Nearly 10 years has passed since Annie Dillard seemed to walk full-blown into the company of major American writers with her first book, ''Pilgrim at Tinker Creek.'' Her approach to the natural world, to the inner life of the spirit, and to prose itself are in many ways so old as to be new. Like the poet George Herbert, she seemed to notice the signature of God in anything that caught her attention. Her acquaintance with the natural sciences seemed to provide endless metaphors for a prose that is as baroque as a spinet partita - or as modern biology itself.
A few years later she published ''Holy the Firm,'' an unconvincing attempt in the same style to make peace with the problem of suffering.
Now Harper & Row has issued ''Teaching a Stone to Talk,'' a collection of short pieces which originally appeared in magazines. ''An Expedition to the Pole'' and ''Life on the Rocks'' are prose meditations on the wisdom and beauty of the natural world, from the Arctic Circle to the Galapagos Islands, and on nature's way of straining our capacity to appreciate it.
''Aces and Eights,'' the last piece in the book, seems a rather thin attempt to say some very important things about childhood, parenthood, and growing up, which have often been thought but rarely well expressed.
Throughout all these pieces, Annie Dillard is dancing around the same thing: ''It is for the Pole of Relative Inaccessiblity (the Absolute) I am searching, and have been searching, in the mountains and along the seacoasts for years. The aim of this expedition is, as Pope Gregory put it in his time, 'To attain to somewhat of the unencompassed light, by stealth, and scantily.' ''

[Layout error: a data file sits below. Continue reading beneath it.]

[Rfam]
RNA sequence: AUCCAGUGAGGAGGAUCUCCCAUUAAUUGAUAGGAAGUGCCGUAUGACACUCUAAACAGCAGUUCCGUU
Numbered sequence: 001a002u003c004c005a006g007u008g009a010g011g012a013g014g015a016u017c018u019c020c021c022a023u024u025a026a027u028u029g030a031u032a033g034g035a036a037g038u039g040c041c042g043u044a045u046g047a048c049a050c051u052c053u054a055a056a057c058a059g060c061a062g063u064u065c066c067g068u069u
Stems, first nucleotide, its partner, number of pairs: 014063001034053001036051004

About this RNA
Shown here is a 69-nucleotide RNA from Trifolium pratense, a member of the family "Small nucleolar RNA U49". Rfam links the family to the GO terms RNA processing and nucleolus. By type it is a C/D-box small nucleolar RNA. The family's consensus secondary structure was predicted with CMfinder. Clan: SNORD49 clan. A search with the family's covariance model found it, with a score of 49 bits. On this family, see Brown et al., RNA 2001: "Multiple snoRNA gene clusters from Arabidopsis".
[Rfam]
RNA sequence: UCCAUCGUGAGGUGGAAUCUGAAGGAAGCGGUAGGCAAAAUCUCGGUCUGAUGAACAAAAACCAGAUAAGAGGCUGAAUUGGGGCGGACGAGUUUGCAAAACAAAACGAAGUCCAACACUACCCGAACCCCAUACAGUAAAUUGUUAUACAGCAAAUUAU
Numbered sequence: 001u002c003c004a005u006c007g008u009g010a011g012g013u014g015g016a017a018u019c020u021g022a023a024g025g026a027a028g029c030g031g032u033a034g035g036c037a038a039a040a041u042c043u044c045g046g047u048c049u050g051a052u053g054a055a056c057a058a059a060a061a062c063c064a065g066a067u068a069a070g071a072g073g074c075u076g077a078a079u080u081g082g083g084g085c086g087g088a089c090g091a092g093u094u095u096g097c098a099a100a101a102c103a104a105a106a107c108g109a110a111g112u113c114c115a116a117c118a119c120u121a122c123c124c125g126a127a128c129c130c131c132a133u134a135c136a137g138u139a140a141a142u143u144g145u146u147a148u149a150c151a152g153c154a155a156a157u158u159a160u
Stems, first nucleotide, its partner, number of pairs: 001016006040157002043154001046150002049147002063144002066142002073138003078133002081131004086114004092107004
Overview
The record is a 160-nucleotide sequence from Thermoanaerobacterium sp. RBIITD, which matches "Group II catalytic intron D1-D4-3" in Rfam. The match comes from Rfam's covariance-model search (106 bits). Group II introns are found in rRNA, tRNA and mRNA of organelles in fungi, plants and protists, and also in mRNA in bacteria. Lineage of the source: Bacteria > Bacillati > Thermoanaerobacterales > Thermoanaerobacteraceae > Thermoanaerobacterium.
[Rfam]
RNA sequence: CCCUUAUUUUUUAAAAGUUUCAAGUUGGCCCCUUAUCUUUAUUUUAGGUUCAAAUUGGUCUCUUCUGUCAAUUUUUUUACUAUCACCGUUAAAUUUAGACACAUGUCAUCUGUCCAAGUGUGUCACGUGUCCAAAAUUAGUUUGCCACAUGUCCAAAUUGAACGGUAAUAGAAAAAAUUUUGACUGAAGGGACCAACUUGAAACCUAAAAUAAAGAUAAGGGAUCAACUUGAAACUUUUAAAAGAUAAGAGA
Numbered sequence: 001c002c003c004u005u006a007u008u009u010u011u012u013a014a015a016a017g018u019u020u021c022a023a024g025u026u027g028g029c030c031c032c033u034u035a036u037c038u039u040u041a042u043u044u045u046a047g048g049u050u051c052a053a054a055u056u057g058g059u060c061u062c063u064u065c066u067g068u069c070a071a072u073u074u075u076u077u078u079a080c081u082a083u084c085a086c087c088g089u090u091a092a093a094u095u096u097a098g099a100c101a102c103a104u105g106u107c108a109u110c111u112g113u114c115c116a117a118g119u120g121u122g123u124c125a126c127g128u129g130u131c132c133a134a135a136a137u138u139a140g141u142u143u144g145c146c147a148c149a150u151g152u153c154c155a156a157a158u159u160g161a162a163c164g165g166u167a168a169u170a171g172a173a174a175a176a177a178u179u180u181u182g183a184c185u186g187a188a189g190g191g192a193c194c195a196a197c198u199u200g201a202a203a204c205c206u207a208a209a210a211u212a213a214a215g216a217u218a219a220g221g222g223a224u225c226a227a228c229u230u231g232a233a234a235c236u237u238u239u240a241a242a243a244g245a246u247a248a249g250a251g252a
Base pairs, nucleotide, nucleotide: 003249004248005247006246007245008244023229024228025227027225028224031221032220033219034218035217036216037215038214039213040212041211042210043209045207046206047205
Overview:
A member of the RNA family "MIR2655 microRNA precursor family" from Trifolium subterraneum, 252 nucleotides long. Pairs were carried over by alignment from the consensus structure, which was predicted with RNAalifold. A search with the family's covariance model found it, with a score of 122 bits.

Quite an ambition for any artist. Bach, it could be argued, succeeds more than any other in suggesting the ''absolute'' in pure music. Some painters reflect it - Leonardo, for instance, in some of the drawings that were intended as quick studies for large canvases. But for a writer the problems are more subtle and perhaps insurmountable.
Dillard is well grounded in the literature of what is usually called mysticism. In our time, only Arthur Koestler has written a more convincing description of mystical experience. Yet she seems coy or unwilling to admit the limitation that language itself brings to her writer's expeditions after the ''absolute.''
When she writes, ''My impression now of those fields is of thousands of spirits - spirits trapped, perhaps, by my own refusal to call them fully, or by the paralysis of my own spirit at the time . . . ,'' one is reminded of Meister Eckhart, Boehme, Blake. Yet on the next page she dodges the crux of the problem after affirming her faith: ''There are angels in those fields, and, I presume, in all fields, and everywhere else. I would go to the lions for this conviction, to witness this fact. What this all means about perception, or language, or angels, or my own sanity, I have no idea.''
In fact, Dillard has many ideas, and if she really is in the dark about the implications of her spiritual perceptions it may be that they have been eclipsed by the light show of ideas that usually goes on in her writer's mind.
Dillard has run up against the inadequacy of language itself to deal in a satisfying way with ultimate cause, since all writing is basically metaphor and the nature of language dualistic and fragmentary. That which has fascinated her for so long defies being adequately conveyed in metaphor.
Throughout the book Annie Dillard seems to be kicking against the limitations of her own style and of language in general to convey what she wants to share with us. She is one of a handful of our most important writers, who has chosen a task that is worthy of her talent; a task that is as difficult as ''teaching a stone to talk.''